10% of individuals receiving scores on this part of the test
scored above you.

Ill
Your score on this component of the DAP indicates that
you value dependability in both yourself and others. In
your relationships, others are likely to see you as capable
of being relied on and as someone who is accountable for
your actions. Others trust that you will keep your word
because you have demonstrated your reliability. You tend to
act responsibly and conscientiously when you take on a
commitment, and when you have a plan for something you stick
to it. Your competence and effectiveness are all the more
apparent because of your determination to carry through with
your obligations.
Honesty - Your score on the component of the DAP which
measures honesty places you in the 89th percentile. This
means that 89% of individuals receiving scores on this part
of the test scored below you and that 11% of individuals
receiving scores on this part of the test scored above you.
Your score on this component indicates that you value
genuineness and have great respect for human integrity. You
tend to be sincere in your relationships and try not to
promise things you can't fulfill. You seem to be the kind
of person who is not afraid to speak freely, and you are
likely to present yourself completely and honestly to
others. Most of the friends you make will tend to view you
as loyal and truthful and respect you for seeking truth in
others. Although you may not succeed at times, you strive
to uphold high standards.

Vnm-A- Vmut Profile Sheet®
Name
Age Sex
Clinical Scales
Re = Responsibility
Ho = Honesty
Eg = Egalitarian
IE = Introversion/Extroversion
Pa = Passive Aggresive
Copyright 1993 *V Co
112

APPENDIX I
INFORMATION RECALL
Below, please list as many pieces of information as you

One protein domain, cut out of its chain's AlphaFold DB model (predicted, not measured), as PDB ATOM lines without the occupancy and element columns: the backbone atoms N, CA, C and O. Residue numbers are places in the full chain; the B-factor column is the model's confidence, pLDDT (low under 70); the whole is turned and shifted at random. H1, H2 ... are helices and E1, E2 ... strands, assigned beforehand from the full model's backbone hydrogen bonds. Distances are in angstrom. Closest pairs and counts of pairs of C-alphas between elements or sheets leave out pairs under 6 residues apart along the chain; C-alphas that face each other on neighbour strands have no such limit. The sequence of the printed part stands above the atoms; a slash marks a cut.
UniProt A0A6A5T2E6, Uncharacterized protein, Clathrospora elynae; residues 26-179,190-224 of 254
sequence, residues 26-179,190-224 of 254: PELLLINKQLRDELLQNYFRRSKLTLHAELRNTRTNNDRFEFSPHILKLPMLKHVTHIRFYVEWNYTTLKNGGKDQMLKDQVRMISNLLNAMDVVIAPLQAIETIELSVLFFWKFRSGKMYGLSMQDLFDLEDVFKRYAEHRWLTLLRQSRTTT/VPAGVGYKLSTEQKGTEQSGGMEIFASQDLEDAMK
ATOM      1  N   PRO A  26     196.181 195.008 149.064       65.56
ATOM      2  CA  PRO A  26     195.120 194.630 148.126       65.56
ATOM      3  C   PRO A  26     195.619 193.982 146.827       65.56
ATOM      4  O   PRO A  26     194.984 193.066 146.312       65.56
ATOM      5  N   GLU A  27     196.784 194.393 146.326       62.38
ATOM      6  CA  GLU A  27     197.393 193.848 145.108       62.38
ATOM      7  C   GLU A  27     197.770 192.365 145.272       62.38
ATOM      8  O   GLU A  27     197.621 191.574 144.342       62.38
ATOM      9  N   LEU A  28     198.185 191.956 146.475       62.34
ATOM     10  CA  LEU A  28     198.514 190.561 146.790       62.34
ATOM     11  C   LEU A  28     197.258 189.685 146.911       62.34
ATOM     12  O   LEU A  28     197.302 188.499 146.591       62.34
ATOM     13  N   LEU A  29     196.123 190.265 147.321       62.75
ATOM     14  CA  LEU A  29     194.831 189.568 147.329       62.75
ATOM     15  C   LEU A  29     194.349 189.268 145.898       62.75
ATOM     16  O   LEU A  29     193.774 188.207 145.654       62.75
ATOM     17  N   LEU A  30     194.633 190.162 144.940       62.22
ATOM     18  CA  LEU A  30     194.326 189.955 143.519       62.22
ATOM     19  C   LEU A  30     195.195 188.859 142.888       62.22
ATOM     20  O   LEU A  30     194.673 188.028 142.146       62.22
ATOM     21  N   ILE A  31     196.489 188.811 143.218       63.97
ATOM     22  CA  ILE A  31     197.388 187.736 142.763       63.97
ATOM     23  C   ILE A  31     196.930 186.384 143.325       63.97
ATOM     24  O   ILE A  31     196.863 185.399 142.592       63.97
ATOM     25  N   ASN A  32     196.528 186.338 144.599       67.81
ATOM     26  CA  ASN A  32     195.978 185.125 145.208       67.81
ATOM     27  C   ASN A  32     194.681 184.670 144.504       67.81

can remember about the interpretive feedback you just
received. Please write only one idea on each line, and do
not exceed the number of lines provided. You will have 5
minutes.
1.
2.
3 .
4 .
5 .
6 .
7 .
8 .
9.
10 .
11.
12.
13 .
14 .
15 .
113

APPENDIX J
SCORE RECALL
The following questions are also relevant to your
memory of the interpretive feedback. Please answer them as
accurately as possible.
1.
What
was
your
percentile
score
on
Honesty? %
2 .
What
was
your
percentile
score
on
Egalitarianism?
o,
o
3 .
What
was
your
percentile
score
on
Responsibility?
%
114

APPENDIX K
EXPERIENCE RECALL
Below, please list as many personal experiences as you
can remember that either fit or do not fit with the
interpretive feedback that you received. It may help to
take a few minutes to think about your thoughts, feelings,
and behaviors in social situations, for instance, with
family members, friends, authority figures, or strangers.
You may also want to recall your thoughts, feelings, or
behaviors in more personal situations, for instance, when
you are watching television shows, reading the news, or
listening to other people. Remember: You can write down any
experience you have had that you consider relevant to
deciding the fit or lack of fit of your own life experiences
with the test feedback. Please do not exceed the number of
lines provided. You will have 10 minutes.
1.
2 .
3 .
4 .
115

116
5 .
6 .
7 .
8 .
9 .
10.
11.
12.
13.
14 .
15 .

APPENDIX L
INTEREST FORM
The psychological assessment class will continue to
meet through the end of this semester. As training
progresses it will continue to be beneficial for the
graduate students in the class to practice the test
procedures with undergraduate volunteers. Unfortunately,
introductory psychology students cannot get additional
research credit. (Please answer all of the questions.)
1.How interested would you be in volunteering to take an
additional personality test without credit?
1 2
Not at all
Very
interested
interested
2.How interested would you be if we arranged it so that you
could receive extra credit toward your introductory
psychology class grade in exchange for volunteering to take
an additional personality test?
1 2
-__3 4 5 6 7
Not at all
Very
interested
interested
3.Regarding both of the questions above, please explain
your interest or lack of interest below.
117

118
4. If you were to participate in another testing session,
which of the following personality or social aspects about
yourself would you be interested in receiving feedback
about? Please circle any that might interest you.
Intellectual versus Emotional Reasoning
Introversion versus Extraversión
Egalitarian versus Non-Egalitarian
Honesty versus Dishonesty
Racial/Gender Self-Awareness versus Non-Awareness
Responsibility versus Irreponsibility

APPENDIX M
PERCEPTIONS QUESTIONNAIRE
Please answer each and every question below. Prior
research has discovered that the perceptions of test takers
are valuable in providing key information about assessment
procedures, the test itself, the test interpreter, and the